June 23, 2023 | 4-minute read (745 words)
Monetary policy is the foundation of any country’s economic policy which influences the interest and inflation rates thus impacting net exports, employment, business expansion, debt costs and the relative cost of consumption versus saving, all of which have a direct or indirect effect on the aggregate demand in the market.
Monetary policy is used by central banks to moderate economic volatility and attain price stability that aids low and stable inflation.
What is a central bank?
The term “central bank” refers to a country’s chief monetary authority. The central bank of a country is tasked with a variety of responsibilities but the primary one is the issuance of money that circulates in the economy, and is used by individuals, enterprises and households to generate transactions, which is ultimately tracked down to know where the money is being spent.
Furthermore, central banks ensure an economy’s financial stability by setting the money supply, monitoring banks, lending to banks and supporting consumer protection. Also, when the government needs funds and there are no other options or access to finances, the central bank acts as the lender of last resort.
Central banks also monitor and keep track of economic data, based on which economists derive key insights. For example, the U.S. Federal Reserve prepares an inflation report with a ‘dot plot,’ which is an economic projection chart that shows each Fed official’s forecast for the central bank’s main short-term interest rate.
Why is monetary policy important?
Monetary policy is used by central banks to regulate the supply of money and credit in the economy in an ongoing effort to control inflation, economic growth and employment. In the U.S., the Federal Reserve is in charge of monetary policy.
When it comes to regulating the supply of money in the economy, it’s done through purchasing or selling securities in the open market. These operations affect the short-term interest rates thus making an impact on the long-term interest rates.
The fluctuation in the interest rate determines the ease and tightening of monetary policy – lower interest rates translate to a higher supply of money whereas higher interest rates translate to a lower supply of money.
How was monetary policy used in recent times?
During the COVID-19 pandemic, central banks globally took steps to ease monetary policy, provide liquidity in the market and keep credit flowing. Many central banks in emerging markets used asset purchase programs and foreign exchange interventions to reduce the strain on currency and bond markets. Recently, central banks across economies have tightened monetary policy by raising interest rates in response to soaring inflation.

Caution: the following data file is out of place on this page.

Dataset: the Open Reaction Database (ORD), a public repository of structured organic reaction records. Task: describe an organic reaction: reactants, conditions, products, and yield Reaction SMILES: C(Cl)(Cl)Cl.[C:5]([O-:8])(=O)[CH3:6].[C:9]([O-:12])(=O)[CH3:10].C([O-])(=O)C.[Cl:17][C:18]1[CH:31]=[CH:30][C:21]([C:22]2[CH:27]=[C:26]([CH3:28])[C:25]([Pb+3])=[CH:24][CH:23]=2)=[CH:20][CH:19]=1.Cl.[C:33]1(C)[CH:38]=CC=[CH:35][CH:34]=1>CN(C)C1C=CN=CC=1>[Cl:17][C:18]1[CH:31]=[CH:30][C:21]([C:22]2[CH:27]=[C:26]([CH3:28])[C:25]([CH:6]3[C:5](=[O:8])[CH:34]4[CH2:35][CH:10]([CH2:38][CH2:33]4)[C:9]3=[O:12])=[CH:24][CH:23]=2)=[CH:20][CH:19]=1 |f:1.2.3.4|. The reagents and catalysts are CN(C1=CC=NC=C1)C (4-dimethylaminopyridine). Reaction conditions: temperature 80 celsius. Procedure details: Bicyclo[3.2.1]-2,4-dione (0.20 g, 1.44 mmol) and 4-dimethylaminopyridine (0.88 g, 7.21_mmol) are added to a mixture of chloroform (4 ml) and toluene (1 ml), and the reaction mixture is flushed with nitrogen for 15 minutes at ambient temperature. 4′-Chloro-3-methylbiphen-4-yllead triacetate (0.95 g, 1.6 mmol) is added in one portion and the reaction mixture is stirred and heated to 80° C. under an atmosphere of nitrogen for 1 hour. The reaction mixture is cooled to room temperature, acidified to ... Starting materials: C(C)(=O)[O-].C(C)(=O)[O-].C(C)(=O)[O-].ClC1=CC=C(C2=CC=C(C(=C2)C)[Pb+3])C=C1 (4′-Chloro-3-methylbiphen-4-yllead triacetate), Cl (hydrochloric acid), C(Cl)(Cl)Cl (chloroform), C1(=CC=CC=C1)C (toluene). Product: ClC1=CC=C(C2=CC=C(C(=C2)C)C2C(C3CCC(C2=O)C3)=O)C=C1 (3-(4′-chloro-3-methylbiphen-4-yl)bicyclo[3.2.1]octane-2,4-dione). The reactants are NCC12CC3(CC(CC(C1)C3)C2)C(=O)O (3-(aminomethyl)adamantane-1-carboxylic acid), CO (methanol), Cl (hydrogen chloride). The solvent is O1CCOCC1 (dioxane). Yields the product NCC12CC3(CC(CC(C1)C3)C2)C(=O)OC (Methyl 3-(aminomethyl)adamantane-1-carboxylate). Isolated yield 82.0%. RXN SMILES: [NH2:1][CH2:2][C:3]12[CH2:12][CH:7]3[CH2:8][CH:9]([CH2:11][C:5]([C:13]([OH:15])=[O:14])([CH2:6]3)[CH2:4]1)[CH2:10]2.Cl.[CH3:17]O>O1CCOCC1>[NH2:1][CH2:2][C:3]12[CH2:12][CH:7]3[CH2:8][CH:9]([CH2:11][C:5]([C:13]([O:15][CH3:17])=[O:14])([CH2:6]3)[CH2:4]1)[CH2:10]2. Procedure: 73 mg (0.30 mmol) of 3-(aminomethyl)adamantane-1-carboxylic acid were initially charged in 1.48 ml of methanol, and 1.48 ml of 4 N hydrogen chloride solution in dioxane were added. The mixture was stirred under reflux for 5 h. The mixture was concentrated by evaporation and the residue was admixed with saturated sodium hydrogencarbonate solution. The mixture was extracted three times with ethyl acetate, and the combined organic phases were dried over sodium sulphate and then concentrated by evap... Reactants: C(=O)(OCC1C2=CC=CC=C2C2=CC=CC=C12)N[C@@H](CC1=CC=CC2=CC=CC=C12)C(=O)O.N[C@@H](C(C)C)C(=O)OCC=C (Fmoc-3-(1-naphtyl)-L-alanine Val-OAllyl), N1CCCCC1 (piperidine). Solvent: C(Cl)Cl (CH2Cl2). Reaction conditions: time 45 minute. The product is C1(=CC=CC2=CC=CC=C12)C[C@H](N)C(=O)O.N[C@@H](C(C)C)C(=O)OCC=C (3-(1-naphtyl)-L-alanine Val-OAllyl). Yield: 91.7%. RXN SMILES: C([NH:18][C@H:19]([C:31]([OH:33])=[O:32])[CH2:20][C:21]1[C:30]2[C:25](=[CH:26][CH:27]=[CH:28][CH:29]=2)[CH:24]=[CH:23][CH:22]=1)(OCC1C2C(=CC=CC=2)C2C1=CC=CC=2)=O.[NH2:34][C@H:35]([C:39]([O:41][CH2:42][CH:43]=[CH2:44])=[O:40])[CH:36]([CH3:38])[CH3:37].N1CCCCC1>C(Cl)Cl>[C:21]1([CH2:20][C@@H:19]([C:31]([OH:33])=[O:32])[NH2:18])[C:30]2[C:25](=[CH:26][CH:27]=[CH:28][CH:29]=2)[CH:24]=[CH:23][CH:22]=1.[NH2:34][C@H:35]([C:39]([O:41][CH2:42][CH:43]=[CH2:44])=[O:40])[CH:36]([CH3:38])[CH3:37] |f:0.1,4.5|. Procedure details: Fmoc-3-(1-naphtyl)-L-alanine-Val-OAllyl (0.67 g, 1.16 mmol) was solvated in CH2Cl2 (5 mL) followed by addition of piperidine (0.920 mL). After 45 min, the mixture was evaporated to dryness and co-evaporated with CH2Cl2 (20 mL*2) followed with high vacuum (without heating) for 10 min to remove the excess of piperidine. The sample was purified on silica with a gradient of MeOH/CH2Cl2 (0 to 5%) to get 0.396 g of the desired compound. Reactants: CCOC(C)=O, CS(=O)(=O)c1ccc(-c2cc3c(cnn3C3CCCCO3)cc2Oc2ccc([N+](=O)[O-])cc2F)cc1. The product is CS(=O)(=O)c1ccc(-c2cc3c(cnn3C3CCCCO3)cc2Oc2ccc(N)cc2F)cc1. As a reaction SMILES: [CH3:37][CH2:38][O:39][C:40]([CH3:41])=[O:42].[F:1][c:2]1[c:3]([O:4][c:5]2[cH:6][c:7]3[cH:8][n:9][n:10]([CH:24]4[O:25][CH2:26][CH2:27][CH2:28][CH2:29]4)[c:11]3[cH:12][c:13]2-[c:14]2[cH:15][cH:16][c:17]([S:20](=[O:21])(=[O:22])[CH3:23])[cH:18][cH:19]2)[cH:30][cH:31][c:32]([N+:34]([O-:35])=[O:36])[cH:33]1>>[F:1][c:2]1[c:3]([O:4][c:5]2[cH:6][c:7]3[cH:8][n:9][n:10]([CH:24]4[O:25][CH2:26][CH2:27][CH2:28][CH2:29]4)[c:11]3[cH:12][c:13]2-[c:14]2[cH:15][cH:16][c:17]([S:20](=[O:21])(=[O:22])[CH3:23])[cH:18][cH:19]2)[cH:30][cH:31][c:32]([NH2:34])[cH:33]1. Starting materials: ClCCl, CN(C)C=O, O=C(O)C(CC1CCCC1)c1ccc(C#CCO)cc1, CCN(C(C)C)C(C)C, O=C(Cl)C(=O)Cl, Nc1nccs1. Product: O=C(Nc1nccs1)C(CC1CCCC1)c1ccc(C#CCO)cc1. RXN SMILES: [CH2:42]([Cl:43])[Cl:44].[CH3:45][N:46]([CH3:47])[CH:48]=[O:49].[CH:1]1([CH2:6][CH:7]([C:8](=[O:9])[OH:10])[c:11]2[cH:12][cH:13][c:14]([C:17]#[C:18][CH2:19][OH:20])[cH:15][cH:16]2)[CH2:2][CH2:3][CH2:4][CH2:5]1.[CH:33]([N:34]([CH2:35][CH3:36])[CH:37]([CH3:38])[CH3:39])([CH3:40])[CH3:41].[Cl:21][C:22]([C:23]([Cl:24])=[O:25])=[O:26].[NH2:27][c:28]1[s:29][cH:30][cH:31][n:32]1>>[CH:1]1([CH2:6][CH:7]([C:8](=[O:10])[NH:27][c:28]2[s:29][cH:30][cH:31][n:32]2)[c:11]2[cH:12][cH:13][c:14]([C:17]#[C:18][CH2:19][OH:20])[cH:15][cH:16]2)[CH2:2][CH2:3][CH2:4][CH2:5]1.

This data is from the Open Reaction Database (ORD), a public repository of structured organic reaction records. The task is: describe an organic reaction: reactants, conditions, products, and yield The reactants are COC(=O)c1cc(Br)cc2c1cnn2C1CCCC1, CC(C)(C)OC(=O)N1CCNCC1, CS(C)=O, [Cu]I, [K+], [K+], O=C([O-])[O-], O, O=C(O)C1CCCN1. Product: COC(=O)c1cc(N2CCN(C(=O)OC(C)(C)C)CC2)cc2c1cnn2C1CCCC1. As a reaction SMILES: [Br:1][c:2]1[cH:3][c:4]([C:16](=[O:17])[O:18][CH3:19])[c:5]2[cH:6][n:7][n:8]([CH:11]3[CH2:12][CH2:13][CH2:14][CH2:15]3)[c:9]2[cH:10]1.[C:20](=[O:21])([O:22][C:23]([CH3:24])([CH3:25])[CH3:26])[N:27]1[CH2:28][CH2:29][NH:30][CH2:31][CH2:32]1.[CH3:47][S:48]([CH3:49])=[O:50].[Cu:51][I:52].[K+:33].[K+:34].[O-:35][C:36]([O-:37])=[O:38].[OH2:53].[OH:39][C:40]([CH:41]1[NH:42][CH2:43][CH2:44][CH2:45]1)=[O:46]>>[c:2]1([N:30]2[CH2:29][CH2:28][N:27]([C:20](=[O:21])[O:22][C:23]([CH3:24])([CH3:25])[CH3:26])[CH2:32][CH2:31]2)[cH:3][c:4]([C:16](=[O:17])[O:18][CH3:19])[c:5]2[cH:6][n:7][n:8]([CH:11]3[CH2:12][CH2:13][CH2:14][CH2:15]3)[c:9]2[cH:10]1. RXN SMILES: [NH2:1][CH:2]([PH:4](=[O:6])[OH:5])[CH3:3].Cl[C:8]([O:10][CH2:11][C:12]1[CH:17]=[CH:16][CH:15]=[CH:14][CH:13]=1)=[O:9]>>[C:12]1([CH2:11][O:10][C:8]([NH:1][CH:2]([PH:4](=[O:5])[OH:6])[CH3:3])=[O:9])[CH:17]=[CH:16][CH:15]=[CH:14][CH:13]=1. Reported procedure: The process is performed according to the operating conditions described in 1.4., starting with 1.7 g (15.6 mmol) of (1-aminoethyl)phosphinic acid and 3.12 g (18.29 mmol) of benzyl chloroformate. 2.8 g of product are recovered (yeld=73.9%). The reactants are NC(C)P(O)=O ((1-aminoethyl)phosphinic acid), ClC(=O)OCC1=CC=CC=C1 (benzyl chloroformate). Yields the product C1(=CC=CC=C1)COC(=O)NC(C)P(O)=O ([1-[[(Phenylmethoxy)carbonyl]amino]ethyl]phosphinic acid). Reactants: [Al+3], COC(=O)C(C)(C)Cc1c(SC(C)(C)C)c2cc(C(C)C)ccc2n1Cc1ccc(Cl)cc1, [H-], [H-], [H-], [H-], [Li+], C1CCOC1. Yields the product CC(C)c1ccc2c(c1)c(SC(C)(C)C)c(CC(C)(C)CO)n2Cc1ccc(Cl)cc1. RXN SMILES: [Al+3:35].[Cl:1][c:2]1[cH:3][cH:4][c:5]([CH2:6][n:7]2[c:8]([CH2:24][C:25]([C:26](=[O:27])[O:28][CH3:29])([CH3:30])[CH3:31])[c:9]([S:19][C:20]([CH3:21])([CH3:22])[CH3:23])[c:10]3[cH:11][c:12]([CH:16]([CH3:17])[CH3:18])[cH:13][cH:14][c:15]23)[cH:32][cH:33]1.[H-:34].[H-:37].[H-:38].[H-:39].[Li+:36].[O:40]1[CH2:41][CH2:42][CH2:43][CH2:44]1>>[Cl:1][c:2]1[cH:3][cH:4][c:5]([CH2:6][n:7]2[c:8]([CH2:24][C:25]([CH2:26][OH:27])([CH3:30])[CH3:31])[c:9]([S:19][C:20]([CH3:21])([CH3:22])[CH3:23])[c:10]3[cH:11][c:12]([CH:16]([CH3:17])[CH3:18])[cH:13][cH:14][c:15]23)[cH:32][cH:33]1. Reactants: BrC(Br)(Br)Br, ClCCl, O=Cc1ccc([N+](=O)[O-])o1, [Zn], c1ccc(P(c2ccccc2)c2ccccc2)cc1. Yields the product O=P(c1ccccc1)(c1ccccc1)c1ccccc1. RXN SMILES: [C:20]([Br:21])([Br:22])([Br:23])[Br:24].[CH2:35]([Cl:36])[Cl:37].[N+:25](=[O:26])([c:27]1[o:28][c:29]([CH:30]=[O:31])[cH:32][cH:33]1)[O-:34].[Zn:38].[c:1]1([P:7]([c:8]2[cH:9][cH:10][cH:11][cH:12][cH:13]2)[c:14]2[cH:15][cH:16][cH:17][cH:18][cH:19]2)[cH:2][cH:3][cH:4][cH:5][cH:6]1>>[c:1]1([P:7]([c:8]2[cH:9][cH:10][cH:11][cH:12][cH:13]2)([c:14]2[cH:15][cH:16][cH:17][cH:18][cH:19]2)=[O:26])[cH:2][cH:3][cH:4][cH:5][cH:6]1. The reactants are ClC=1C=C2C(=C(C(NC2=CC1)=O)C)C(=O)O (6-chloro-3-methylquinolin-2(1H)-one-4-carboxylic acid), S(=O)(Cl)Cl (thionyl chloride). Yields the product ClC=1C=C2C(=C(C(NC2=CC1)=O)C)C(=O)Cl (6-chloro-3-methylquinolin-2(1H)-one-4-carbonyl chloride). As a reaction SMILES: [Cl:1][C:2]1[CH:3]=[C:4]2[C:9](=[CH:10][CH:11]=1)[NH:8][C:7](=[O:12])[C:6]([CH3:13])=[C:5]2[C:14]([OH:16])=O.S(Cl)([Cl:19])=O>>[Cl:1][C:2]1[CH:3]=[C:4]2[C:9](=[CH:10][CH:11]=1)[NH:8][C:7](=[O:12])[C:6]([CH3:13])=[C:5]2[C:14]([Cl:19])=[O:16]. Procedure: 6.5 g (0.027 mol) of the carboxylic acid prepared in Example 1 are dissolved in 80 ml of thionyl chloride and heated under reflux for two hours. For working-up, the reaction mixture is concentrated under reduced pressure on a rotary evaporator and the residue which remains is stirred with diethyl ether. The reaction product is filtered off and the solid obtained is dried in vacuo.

How is monetary policy linked to the exchange rate?
A country’s monetary policy exerts an important influence over its exchange rate regime. The monetary policy changes that impact the country’s interest rates change the value of its currency.
Higher interest rates as a result of tightening monetary policy tend to attract foreign investment, increasing the demand for and value of a country’s currency. Lower interest rates, on the other hand, weaken a country’s currency value.
But the dynamics are significantly different in a fixed exchange rate regimen. In such economies, the central bank is not free to follow an independent monetary policy, instead, it must adjust the monetary policy to keep the interest rate fixed in order to maintain the exchange rate.
What is the role of the IMF in central banking and monetary policy?
The IMF oversees the international monetary system and monitors global economic developments to identify potential risks and advise on needed policy adjustments to facilitate sound economic growth.
It also undertakes a regular health check of the economic and financial policies to provide policy recommendations and technical assistance to central banks to build capacity and operate more effectively.
It participates in dialogue with country central banks on a regular basis to provide bilateral policy advice, known as Article IV consultation. As part of this consultation process, the IMF team meets with central bank officials to discuss important macrocritical issues — fiscal, financial, foreign exchange, monetary, and structural — to help them identify risks and vulnerabilities and formulate appropriate policy responses.
Additionally, the IMF’s Central Bank Transparency Code (CBT) helps central banks to examine their existing transparency practices and facilitate informed discussion with their stakeholders, contributing to policy effectiveness.
Last but not least, the IMF works with the central banks to help them modernize their monetary, macroprudential and exchange rate policies as well as frameworks.